Ten Things That Make Downtown Denver Residents Really, Really Mad

300 days of sunshine, 65 days of resentful anger.EXPAND
300 days of sunshine, 65 days of resentful anger.
Jeffrey Beall at Flickr

If our Angry Neighborhoods series has proven anything, it’s that living in different parts of Denver can mean completely different experiences — and perhaps no other neighborhood in the city exemplifies this as well as downtown.

Downtown Denver resembles the city living of other major metropolitan areas in some ways: high-rise buildings, bars and restaurants, that low hum of the city center that lets you know that, yes, there are other human beings living all around you. There’s comfort in that.

But city living isn’t all roses. Aside from the high cost (which isn’t so much an annoyance as it is a fact of life), there are definitely some downers to living downtown. Here are ten of them:

Objects in photo may be dingier than they appear.EXPAND
Objects in photo may be dingier than they appear.
Yuya Sekiguchi at Flickr

10. The 16th Street Mall
Between roving mobs of rowdy kids and the ever-present panhandlers, the 16th Street Mall is the one Denver attraction that people who actually have a home downtown will almost always work to avoid. (Of course, there are many who will make the opposing case.) But most downtown denizens agree: There’s just nothing there for them, aside from the occasional quick bite to eat or catching a flick at the Pavilions. At least the Paramount entrance is off the mall, so residents can see a show without subjecting themselves to the pit of despair that is 16th Street.

An oasis in the downtown grocery desert of Washington D.C.EXPAND
An oasis in the downtown grocery desert of Washington D.C.
Mike Mozart at Flickr

9. Groceries
The pickings are pretty slim for downtown Denverites going for groceries — so slim, in fact, that I know of three couples who loved their downtown lofts but eventually moved (two to Highland, one to Curtis Park) because there just weren’t any places to stock up on supplies. There's been talk for years of addressing this issue, but despite promises, nothing big has developed.  The new (but small) King Soopers over by the ballpark is nice, but it's still not an easy walk. Your only other options are the Safeway on Park Avenue West and the underground Soopers off Speer. None of them are conducive to grabbing groceries on the go.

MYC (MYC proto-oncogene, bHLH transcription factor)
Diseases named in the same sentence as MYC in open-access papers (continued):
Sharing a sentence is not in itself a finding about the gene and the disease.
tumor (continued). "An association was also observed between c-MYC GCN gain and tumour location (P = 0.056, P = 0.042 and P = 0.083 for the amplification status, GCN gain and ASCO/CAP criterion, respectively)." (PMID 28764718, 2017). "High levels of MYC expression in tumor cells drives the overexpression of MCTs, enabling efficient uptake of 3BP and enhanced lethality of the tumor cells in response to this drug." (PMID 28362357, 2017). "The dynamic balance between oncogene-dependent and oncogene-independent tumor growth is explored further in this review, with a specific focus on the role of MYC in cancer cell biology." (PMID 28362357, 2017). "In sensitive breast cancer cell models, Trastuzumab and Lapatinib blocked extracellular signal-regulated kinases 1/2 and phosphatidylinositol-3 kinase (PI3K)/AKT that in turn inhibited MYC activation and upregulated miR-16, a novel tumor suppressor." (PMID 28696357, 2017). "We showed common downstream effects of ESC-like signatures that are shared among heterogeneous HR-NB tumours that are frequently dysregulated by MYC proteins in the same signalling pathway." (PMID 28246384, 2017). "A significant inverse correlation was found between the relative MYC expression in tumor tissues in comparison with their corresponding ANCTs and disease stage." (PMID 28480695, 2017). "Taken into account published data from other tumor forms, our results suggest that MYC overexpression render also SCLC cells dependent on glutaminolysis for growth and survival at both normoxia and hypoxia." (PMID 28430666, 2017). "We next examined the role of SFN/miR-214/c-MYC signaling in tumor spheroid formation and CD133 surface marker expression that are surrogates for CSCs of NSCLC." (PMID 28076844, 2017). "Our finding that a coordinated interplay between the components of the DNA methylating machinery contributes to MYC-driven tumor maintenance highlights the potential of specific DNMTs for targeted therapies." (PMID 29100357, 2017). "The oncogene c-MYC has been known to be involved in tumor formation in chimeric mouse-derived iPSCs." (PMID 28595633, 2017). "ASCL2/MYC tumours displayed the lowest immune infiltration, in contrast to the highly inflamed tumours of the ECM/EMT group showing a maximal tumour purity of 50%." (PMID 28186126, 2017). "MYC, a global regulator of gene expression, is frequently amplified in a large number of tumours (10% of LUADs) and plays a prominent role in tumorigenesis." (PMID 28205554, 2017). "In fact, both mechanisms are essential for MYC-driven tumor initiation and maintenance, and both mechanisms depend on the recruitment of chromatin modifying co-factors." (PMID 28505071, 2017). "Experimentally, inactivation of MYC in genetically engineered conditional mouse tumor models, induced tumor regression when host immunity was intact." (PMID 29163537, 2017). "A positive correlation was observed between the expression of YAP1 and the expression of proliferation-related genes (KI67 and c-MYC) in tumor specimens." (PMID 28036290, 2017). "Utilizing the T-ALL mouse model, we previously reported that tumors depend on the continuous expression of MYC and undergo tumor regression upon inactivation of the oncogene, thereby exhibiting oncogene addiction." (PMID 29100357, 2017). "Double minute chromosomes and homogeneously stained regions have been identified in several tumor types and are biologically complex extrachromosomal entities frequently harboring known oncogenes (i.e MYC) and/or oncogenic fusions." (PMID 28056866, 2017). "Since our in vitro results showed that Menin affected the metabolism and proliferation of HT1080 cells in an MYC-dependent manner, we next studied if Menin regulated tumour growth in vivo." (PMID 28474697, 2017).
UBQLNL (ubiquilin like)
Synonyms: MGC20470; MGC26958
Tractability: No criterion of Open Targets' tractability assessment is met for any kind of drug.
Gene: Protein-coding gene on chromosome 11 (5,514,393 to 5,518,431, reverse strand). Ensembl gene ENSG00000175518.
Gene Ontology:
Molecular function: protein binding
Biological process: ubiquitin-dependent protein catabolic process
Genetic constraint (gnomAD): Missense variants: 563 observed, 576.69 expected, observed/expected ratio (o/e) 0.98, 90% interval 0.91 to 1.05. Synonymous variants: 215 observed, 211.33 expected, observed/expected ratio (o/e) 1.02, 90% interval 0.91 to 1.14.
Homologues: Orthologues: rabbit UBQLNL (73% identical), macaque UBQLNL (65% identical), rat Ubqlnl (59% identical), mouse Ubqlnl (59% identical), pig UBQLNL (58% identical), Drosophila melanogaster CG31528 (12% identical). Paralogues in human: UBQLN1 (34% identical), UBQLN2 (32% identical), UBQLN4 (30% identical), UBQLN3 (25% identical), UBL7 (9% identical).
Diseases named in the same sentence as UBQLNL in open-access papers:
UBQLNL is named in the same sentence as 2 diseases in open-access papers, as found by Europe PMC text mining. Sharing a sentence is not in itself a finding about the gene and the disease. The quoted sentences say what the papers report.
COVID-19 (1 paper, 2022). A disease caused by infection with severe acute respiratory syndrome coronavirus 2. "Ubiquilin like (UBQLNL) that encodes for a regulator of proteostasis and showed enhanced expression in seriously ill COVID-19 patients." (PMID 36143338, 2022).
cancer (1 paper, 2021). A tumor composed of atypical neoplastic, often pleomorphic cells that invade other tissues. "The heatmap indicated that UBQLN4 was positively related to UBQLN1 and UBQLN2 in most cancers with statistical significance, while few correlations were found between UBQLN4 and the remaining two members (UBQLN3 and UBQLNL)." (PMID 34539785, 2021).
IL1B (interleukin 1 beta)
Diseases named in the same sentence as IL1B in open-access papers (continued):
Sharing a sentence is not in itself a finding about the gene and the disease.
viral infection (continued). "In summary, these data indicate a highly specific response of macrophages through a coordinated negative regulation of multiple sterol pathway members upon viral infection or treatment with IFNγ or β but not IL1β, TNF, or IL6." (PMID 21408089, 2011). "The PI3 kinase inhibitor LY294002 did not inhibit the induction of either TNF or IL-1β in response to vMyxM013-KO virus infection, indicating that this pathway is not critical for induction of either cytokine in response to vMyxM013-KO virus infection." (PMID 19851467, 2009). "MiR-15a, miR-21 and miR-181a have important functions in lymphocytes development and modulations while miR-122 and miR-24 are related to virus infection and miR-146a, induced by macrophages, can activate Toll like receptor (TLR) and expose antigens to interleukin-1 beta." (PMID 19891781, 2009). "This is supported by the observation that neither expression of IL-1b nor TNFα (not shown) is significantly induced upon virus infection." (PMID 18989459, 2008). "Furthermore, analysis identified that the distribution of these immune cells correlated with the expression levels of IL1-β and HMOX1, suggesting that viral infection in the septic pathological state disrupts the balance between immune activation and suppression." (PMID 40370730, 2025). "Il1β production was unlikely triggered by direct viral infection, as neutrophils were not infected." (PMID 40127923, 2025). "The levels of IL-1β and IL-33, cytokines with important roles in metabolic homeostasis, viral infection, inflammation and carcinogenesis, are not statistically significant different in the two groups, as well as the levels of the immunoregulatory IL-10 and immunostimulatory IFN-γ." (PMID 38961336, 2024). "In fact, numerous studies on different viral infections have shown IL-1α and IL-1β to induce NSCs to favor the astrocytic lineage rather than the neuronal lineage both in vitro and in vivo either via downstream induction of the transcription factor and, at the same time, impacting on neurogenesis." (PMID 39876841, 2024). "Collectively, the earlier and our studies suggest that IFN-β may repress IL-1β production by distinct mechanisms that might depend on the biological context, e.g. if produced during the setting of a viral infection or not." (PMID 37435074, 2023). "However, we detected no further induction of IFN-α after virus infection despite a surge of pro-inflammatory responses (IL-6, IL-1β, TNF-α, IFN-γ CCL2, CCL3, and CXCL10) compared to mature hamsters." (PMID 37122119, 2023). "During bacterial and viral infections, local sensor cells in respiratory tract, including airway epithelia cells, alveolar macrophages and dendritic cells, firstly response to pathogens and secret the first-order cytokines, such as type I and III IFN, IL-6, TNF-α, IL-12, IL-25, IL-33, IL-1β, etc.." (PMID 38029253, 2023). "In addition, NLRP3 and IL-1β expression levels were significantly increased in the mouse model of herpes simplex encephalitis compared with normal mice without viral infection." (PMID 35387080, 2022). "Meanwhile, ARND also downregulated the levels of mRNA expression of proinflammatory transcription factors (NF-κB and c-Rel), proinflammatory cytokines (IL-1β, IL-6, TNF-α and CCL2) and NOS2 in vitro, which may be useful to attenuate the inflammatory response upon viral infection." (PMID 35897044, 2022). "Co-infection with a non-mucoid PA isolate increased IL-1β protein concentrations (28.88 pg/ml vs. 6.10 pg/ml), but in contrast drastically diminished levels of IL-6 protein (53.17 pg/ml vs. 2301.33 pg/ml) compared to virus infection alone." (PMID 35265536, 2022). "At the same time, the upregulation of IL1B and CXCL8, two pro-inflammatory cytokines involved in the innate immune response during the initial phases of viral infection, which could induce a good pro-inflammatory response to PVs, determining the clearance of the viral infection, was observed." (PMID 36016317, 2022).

8. All the Noise, Noise, Noise, Noise
Lots of people who choose to live downtown love the buzz of the city — and then there’s the ear-splitting interruptions to that low-level white noise that they love. From constant construction commotion to motorcycles revving unnecessarily and screaming on relatively empty middle-of-the-night streets, there are a lot of obnoxious sounds downtown. The occasional siren? Cool. The distant whoops and hollers of drunk clubbers on Market? Fine. But please: Keep your crotch rockets in your own neighborhood.

Granted, the crowds are a little thinner these days.
Granted, the crowds are a little thinner these days.
Max and Dee Bernt at Flickr

7. Rockies Games
Yes, it’s awesome to be able to just up and leisurely walk to Coors Field. But the downside is that you have to live among the throngs of die-hard fans (pretty much the only ones still attending games are die-hards and visitors to our fair city). There are enough reasons to dislike Dick Monfort, but for downtown residents, here’s one more.

Pop's Place didn't stick around long.EXPAND
Pop's Place didn't stick around long.
Westword

6. Restaurants That Don’t Stay Open
Downtown recently lost several stellar dining options, including longtime brunch favorite Mona’s, the Celtic Tavern and Delaney's, and Pop's Place, a standout diner that took the place of Lower48 Kitchen — another standout that couldn't make it, either. That’s a lot of places to lose in a short amount of time, but it’s not all that unusual for downtown, where rents are high, transportation hassles sometimes prevent patronage, and chains like the Cheesecake Factory keep attracting crowds. It’s sad when your favorite joints just up and disappear, taking with them all your creature-comfort dishes.

Keep reading for more things that make downtown Denver residents mad.



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